Back in March, I stated that Halliburton (NYSE:HAL) was a serious steal (seriously). With the stock at close to $33 per share, I was confident the market wasn't appreciating the company's global scale and full service nature. Let's review the thesis behind the investment.
Unconventional markets: As the largest provider of fracking services, Halliburton has a tremendous advantage with its experience in the field. Although it's in the early stages, Halliburton's "Frac of the Future" initiative is showing encouraging results. Between China, the U.S., Argentina and Mexico alone, there are more than 3.5 trillion cubic feet of recoverable shale gas reserves.
International markets continue to remain undercapitalized, with an overwhelming majority of pressure pumping equipment located in North America. Management is making a concerted effort to bring this situation back to parity with a pullback in North America versus additional placement internationally, where much of the supply (and demand) exists.
Deepwater: While deepwater exploration tends to ebb and flow with prevailing economics in the short term, long-term thinking is still geared toward increased exploration. Deepwater well services spending, which clocked in at about $8 billion in 2011, should finish 2012 at about $12 billion and is expected to continue to grow over the next five years at close to 18% annually. Companies such as Seadrill (NYSE:SDRL) and Atwood Oceanics (NYSE:ATW) are examples of drillers spending in the space. With the majority of this spending expected to tilt more toward development (Halliburton's bread and butter), there looks to be plenty of opportunity in the years to come.
Mature fields: Halliburton is taking advantage of its broad scale and strategic acquisitions to serve the historically underserved mature fields market. After a well reaches maturity, there is still a long curve of service required, from redevelopment to infilling to CO2 injection, which takes many years to play out. The acquisition of Boots and Coots was specifically geared toward mature field redevelopment, and the 2011 acquisition of Multi-Chem brought even more vertical integration into the company as the fourth largest provider of production chemicals in North America.
It's not a lock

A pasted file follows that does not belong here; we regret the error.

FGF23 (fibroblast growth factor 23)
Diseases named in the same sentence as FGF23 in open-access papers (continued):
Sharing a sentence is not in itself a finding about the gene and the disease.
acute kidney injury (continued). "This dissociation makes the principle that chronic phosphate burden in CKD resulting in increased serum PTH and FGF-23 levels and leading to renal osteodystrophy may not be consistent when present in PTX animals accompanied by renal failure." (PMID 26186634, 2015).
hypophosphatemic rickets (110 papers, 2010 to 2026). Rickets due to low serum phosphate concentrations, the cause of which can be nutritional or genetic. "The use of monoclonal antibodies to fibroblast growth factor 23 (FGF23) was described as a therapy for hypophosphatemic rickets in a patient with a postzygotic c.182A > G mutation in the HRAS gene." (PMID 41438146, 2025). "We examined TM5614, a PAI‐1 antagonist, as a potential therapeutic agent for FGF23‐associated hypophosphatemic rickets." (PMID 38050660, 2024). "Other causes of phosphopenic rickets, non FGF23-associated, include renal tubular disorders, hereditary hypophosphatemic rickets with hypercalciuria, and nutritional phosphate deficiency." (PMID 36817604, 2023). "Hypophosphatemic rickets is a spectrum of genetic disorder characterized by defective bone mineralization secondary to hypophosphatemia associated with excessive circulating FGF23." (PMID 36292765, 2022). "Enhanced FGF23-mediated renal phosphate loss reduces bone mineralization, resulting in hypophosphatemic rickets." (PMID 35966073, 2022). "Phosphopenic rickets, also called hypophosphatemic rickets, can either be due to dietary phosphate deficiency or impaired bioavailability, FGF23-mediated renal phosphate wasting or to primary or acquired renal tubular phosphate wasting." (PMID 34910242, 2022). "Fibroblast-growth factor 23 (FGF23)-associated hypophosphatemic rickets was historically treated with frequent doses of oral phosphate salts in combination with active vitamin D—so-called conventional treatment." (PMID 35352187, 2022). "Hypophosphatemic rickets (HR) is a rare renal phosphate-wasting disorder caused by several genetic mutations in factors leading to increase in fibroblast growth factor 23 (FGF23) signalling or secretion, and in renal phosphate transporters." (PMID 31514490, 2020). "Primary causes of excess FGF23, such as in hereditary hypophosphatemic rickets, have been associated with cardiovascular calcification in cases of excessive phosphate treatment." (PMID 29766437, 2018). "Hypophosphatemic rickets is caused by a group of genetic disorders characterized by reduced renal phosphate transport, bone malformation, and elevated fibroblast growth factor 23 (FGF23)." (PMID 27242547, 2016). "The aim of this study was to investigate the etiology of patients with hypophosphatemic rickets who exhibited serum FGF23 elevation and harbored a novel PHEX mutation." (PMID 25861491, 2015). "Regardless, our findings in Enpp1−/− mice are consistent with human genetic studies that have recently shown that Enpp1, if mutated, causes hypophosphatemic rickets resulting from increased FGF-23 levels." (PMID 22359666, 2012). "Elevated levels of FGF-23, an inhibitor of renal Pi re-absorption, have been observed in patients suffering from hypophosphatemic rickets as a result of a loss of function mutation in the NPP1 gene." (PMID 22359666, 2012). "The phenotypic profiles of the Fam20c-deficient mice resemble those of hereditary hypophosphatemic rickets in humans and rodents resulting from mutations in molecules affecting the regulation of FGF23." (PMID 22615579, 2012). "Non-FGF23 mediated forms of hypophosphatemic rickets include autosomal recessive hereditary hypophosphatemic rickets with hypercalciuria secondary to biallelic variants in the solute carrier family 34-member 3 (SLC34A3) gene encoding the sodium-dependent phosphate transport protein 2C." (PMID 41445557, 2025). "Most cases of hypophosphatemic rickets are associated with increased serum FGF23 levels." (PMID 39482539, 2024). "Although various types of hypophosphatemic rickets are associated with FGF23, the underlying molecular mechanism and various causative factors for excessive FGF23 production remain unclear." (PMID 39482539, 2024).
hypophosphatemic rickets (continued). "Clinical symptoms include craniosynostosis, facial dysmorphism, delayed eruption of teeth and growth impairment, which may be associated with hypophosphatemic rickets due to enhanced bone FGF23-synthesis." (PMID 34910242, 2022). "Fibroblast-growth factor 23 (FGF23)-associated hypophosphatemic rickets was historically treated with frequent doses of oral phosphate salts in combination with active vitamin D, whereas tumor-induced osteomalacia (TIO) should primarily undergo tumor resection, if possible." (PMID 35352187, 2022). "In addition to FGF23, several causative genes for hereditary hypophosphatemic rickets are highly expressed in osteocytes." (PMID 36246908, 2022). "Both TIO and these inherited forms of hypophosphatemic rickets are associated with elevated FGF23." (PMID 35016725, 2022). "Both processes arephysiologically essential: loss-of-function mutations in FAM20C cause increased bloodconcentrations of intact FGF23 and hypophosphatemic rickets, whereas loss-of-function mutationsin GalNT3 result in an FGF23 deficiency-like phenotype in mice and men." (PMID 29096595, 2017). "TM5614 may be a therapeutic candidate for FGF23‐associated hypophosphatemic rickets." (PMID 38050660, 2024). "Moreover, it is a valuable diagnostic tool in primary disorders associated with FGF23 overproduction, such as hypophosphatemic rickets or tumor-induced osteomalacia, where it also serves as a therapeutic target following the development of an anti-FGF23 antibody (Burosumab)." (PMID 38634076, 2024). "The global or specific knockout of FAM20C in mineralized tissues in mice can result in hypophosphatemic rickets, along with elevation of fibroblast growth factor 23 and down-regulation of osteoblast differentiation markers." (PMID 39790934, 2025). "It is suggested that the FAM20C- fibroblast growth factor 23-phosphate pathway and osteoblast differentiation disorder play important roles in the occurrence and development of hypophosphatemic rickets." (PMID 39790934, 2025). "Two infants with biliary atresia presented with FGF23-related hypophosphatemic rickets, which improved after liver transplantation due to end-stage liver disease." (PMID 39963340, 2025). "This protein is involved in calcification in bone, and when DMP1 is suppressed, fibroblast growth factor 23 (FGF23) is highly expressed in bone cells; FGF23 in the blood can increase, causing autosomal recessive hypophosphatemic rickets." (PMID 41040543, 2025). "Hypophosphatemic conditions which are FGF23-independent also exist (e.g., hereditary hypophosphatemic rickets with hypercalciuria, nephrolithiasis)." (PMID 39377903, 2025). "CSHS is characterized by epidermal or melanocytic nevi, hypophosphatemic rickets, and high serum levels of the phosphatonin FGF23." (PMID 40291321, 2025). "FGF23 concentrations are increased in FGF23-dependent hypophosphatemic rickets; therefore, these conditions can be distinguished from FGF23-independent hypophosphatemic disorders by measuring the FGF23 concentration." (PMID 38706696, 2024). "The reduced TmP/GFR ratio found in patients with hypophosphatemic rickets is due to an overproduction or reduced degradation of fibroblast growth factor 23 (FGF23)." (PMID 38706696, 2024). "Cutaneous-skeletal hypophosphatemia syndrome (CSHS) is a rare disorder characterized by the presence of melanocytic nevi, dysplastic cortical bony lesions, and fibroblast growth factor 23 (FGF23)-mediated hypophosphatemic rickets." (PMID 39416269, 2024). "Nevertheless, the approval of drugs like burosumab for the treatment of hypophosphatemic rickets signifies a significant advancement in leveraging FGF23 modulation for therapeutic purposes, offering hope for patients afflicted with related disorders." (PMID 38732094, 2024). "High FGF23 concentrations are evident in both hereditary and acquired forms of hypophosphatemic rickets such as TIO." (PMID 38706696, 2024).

Many of the risks I mentioned before are still true today. Any long-term crimp in the demand for oil will keep a lid on the company's earnings potential. The Macondo oil spill is still working its way through litigation on multiple fronts, and while rulings thus far have gone Halliburton's way, there is still a potential litigation risk outstanding.
Recently, management locked in a large amount of guar, a substance commonly used in fracking, at a higher price based on what looked like a supply issue that was coming to light. Shortly after, however, supply concerns eased and guar prices declined, leaving Halliburton stuck with the more expensive guar, a cost that management more or less had to eat, as they couldn't risk passing it on to their customers. While I applaud management's decision to put the customer first, it's a strong reminder that Halliburton is extremely susceptible to fluctuating commodity costs and needs to manage things wisely.
The Foolish bottom line
The fundamental story with Halliburton hasn't changed; in fact, it may be stronger than ever. It sits at just over 10 times earnings -- the market is looking at this leader from a very short-sighted perspective, and that's fine by me. I still see shares easily worth $55 in a more "energy positive" environment, so I'm adding another position to my Real Money portfolio. This is a longer-term bet that demand for oil will creep back up, but I'm ready to kick back and watch it play out with a market leader in the portfolio. Make sure to drop me a Tweet and let me know what you think.
Jason Moser owns shares of Halliburton. The Motley Fool owns shares of Atwood Oceanics, Halliburton, and Seadrill. Motley Fool newsletter services recommend Atwood Oceanics, Halliburton, and Seadrill. Try any of our Foolish newsletter services free for 30 days. We Fools don't all hold the same opinions, but we all believe that considering a diverse range of insights makes us better investors. The Motley Fool has a disclosure policy.